'Canes Can't Afford to Get Blown Away

Dec. 12, 2001

Miami was a legit preseason sleeper nationally and in the Big East. The ‘Canes still are, but few have seen or read about them outside of South Florida.

All that can change Saturday if undefeated but unknown Miami (8-0) beats Indiana (fresh off wins over Notre Dame and Ball State) in the Orange Bowl Classic — a doubleheader with Charlotte-Florida — in Miami.

“There’s no question that this game is what it is against Indiana,” Miami coach Perry Clark said. “This is a game that is very important to us and it especially will be come March.”

Clark isn’t hiding behind some coach speak of “one game at a time,” or it’s only December kind of stuff. He knows the real deal. If the ‘Canes don’t win two of the next three games — the second against either Florida or Charlotte with the third being LSU — then Miami might look back at December and wonder what could have been if they hadn’t stumbled through the difficult part of their non-conference schedule.

Miami beat up on Eastern Michigan and UAB in the Virgin Islands to open the season. The ‘Canes had to go down to the final minutes to beat Clemson in the final of the six-team tournament. But then came the guarantee wins over Lafayette, Florida Atlantic, Howard and nearby Florida International before a decent road win at Texas A&M on Saturday.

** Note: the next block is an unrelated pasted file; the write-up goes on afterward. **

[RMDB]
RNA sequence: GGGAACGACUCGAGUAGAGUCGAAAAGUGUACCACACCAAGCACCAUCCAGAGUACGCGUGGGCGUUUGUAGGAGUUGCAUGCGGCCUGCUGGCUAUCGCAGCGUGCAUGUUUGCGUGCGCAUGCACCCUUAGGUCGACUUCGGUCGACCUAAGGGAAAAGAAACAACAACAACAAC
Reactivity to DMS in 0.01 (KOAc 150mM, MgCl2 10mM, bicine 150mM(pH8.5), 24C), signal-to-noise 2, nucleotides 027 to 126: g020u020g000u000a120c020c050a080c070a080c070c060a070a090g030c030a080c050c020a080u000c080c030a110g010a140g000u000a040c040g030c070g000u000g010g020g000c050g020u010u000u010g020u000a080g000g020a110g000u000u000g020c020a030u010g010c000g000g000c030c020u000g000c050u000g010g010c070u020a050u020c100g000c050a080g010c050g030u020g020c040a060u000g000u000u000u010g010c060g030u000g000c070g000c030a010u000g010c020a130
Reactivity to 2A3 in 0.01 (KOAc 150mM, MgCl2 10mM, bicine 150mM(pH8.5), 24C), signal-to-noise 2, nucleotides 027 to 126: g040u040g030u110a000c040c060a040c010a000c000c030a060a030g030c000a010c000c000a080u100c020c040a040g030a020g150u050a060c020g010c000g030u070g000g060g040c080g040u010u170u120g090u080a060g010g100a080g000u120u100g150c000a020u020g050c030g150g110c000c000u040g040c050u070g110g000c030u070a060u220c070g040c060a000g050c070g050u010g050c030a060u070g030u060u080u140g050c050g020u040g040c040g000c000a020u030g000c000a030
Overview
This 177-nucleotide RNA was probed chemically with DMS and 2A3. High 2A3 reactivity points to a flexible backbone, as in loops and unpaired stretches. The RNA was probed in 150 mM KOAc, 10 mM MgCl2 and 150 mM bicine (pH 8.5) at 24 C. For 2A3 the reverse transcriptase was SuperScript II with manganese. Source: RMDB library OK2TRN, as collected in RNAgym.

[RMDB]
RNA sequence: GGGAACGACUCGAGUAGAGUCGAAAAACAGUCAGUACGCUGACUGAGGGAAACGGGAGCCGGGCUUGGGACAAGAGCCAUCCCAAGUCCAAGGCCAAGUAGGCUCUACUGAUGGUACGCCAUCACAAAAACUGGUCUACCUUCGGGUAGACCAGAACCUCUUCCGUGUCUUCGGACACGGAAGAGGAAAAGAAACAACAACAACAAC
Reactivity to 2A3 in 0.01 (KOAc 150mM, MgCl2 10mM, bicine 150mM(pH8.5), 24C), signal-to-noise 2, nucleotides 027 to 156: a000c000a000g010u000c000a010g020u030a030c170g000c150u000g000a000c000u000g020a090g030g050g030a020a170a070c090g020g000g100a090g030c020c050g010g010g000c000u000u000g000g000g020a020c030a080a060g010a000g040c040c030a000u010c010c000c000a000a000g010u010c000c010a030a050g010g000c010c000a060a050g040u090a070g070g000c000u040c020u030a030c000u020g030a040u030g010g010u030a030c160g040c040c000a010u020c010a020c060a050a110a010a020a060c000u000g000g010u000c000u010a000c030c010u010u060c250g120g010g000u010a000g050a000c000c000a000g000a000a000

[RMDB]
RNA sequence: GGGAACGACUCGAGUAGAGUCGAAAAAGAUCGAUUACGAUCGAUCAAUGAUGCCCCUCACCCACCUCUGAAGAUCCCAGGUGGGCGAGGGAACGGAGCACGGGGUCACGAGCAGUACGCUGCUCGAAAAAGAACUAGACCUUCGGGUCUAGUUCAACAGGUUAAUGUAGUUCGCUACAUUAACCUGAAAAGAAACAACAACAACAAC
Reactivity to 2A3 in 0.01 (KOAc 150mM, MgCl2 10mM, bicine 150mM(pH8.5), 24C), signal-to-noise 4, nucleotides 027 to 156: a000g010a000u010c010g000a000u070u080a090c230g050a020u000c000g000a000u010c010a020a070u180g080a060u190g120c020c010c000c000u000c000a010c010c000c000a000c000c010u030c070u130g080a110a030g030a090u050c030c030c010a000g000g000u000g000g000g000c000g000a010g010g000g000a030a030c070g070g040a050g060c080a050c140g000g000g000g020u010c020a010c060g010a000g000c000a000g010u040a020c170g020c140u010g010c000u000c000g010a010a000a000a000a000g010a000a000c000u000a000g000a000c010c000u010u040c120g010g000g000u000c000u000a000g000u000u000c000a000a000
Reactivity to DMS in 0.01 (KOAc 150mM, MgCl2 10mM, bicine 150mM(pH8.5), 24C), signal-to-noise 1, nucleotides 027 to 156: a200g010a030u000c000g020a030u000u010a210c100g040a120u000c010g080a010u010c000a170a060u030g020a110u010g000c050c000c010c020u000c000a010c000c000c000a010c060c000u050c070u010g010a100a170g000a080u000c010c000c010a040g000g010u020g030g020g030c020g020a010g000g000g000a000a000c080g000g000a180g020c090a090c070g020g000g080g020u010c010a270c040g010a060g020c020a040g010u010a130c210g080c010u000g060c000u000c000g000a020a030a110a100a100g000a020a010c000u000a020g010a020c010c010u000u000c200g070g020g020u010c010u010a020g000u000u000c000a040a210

But it’s not a schedule that exactly jumps out as a saying this team should be in the top 25.

Clark knew that but was building a schedule that would put the ‘Canes in position to be undefeated, but more important, confident heading into the heart of it against Indiana.

“I liked what Boston College did last season,” Clark said. “They did a magnificent job getting games to give them a psychological boost. That’s what we got. We got confidence and were able to believe in what we’re doing. But this game will give us a gauge at where we are. We don’t just want to prove to other people that we can win this, because we do need some quality non-conference wins. Our schedule was put together right for our team.”

Clark moved 6-foot-7 John Salmons to the point, which could cause some matchup problems for Big East teams trying to defend him. He’s not like former SMU 6-7 point Jeryl Sasser (he doesn’t have the quick drive to the basket), but he can control the basketball and dictate tempo. It’s working with him averaging 13.7 points and 4.6 assists a game.

“He won’t blow past people with his dribble but he makes good decisions and he’s shooting the ball better,” Clark said of Salmons

Meanwhile, Darius Rice, the all-American candidate and potential Big East player of the year, is leading the ‘Canes in scoring (14.3 ppg), but more importantly he’s able, Clark says, to influence the outcome of a game.

“That’s what will make him a more valuable player,” Clark said.

Elton Tyler, who was struggling the first month of the season after sitting out last season, is rebounding the ball better. Tyler and James Jones give the ‘Canes shot-blockers and rebounders with Rice. Add Marcus Barnes to shoot from the wing and the ‘Canes still have one of the most athletic five in the Big East.

Maybe, they’ll be worthy of being considered nationally in the same regard, if they can beat Indiana.

Andy Katz is a senior writer at ESPN.com